45. One of the oldest collegiate buildings in the Western United States is situated in Forest Grove. It now forms part of Pacific University.
46. Popular tourist attractions include the Oregon Museum of Science and Industry, the Portland Art Museum, and one of the oldest zoos in America, the Oregon Zoo.
47. Oregon has a 23 acre aquarium on the coastline of Newport.
49. The state has the largest cheese factory in the entire world.
50. It's also a state law that motorists can't fill their own vehicles with gas, so there are no self serve gas stations in the state.
51. Oregon boasts 11 lighthouses. Heceta Head Lighthouse is the brightest light on the Oregon coastline and is the most photographed lighthouse in the United States.
52. Nine lighthouses are open to the public and five are still possible to climb to the top of.
53. The state flag is the only state flag in the US to have a different design on each side. The Oregon flag has a gold beaver on one side and a shield on the other.
54. Apparently, there is buried pirate treasure on Neahkahnie Mountain! None has ever been found, however.
55. In North Bend, Oregon, wooden coins were legal tender during the Great Depression. You can still use them in shops there today, although the coins are so collectable no one wants to spend them.
56. The University of Oregon's official mascot is a duck based on Donald Duck.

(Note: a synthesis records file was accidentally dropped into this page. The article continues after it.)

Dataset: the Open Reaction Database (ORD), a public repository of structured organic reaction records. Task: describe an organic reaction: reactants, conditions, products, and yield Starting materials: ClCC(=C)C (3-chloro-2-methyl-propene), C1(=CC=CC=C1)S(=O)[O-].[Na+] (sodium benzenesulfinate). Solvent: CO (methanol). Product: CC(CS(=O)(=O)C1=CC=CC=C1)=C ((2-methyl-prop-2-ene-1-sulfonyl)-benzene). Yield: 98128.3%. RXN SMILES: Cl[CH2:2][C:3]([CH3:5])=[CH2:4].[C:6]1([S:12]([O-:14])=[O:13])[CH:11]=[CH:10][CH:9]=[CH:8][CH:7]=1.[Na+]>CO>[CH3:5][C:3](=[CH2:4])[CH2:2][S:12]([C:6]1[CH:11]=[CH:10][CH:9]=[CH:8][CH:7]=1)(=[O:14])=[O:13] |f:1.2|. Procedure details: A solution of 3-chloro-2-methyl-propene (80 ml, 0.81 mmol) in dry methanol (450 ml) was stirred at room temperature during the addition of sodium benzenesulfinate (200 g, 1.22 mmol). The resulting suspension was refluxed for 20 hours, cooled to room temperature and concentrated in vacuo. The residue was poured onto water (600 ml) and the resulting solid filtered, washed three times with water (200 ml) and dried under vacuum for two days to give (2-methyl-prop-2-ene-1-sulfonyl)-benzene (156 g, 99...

57. The Salem capitol building has burned down twice. The second was apparently a spontaneous combustion!
58. Six people picnicking were blown up by Japanese balloon bombs in Oregon during WWII. They were the only people killed on continental US soil due to combat during WWII.
59. Reed College in Portland has a nuclear reactor run by undergraduates!
60. There is no VAT in Oregon, so everyone can enjoy tax-free shopping.
Here at Kidadl, we have carefully curated lots of interesting family-friendly facts for everyone to enjoy! If you liked our fun facts about Oregon for school projects then why not take a look at these fascinating Greenland facts, or our interesting facts about Bolivia?
Eleanor lives in Brighton with her three year old daughter. They are always on the lookout for new experiences and environments to explore and exciting new activities to do together. One of their favourite ways to spend an afternoon is the cinema, you will always find them queueing for popcorn the minute a new kids’ film is released! They love getting the train to London in search of new activities and great places to eat. Eleanor is also training as a complementary therapist in her (limited!) spare time and is very interested in the practice of mindfulness.